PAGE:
Twitter as a failed investment opportunity for Facebook

I was thrilled to hear this morning that negotiations for Facebook to acquire Twitter broke down some months ago.  Mashable have considered alternative investments for Facebook, but I think it’s much more interesting to consider who Twitter might wish to work with. To some extent, considering the financial crisis currently gripping the globe, it’s probably better for Twitter to stay alone, but in spite of some commentary declaring that Twitter should have accepted the deal with Facebok, I think it does make sense for Twitter to think strategically about a relevant partner down the track.  My gut feeling is that Twitter doesn’t need a Facebook-style partner.  Besides the fact that Facebook profits are down, Facebook is a decidedly desk-bound social network.  It’s designed for people at their PC, and is a one-stop-shop for details about the private lives of your friends.  As I’ve said before, Twitter is in many respects, the antithesis of Facebook.  It’s a decidedly mobile application, it requires low dedicated time investment, but much longer low-level engagement than Facebook, and its chief value as a information gathering mechanism is that it enables fast review by keywords and hashtags of specific search terms.  Given these characteristics, it doesn’t make sense for Twitter to engage with a vehicle such as Facebook.  Integration of the applications may be fine, but Twitter should really be considering means of capitalising on its mobile and viral status.  What Twitter doesn’t have is an ecommerce or file management option.  What it doesn’t have is good integration between services such as twitpic and the main platform.  What it doesn’t do is capitalise on all the amazing utilities like twittervision, twemes and tweetstats, to indicate what is of interest to the twitter community – a community I might add, that I see as vastly differing from that of Facebook.  What twitter hasn’t done properly is to consider how reputational impact and public opinion about ideas or brands can be measured in real time through twitter zeitgeist measurement.  I see an immense opportunity here to turn the desk-top oriented Twitter into a statistical and file management platform which differs strongly from Facebook, in capitalising on Twitter strengths in short, sharp indicators of public opinion.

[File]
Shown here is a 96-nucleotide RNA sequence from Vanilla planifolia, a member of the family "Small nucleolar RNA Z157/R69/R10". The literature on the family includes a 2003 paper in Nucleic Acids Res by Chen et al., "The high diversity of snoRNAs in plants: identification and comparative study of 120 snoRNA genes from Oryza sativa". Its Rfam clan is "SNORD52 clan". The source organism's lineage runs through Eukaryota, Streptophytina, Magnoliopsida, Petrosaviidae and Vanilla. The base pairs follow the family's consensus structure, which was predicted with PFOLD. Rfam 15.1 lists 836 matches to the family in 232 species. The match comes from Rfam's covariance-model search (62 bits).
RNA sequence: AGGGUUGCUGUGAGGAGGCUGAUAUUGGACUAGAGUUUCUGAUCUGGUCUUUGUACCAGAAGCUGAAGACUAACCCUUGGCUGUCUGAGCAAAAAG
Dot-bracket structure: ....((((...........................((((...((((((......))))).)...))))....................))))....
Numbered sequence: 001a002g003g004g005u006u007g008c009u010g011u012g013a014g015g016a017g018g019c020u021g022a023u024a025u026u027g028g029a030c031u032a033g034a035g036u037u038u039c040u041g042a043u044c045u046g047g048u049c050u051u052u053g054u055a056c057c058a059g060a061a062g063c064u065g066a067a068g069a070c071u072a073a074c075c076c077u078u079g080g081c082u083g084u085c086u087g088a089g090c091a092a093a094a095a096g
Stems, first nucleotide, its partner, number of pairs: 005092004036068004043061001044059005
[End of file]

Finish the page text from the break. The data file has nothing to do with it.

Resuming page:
That’s not a social network like Facebook.  That’s a social media measurement instrument.  And potential Twitter partners would be more valuable to the continued growth of Twitter if they come from media monitoring, file management and network analysis sectors.

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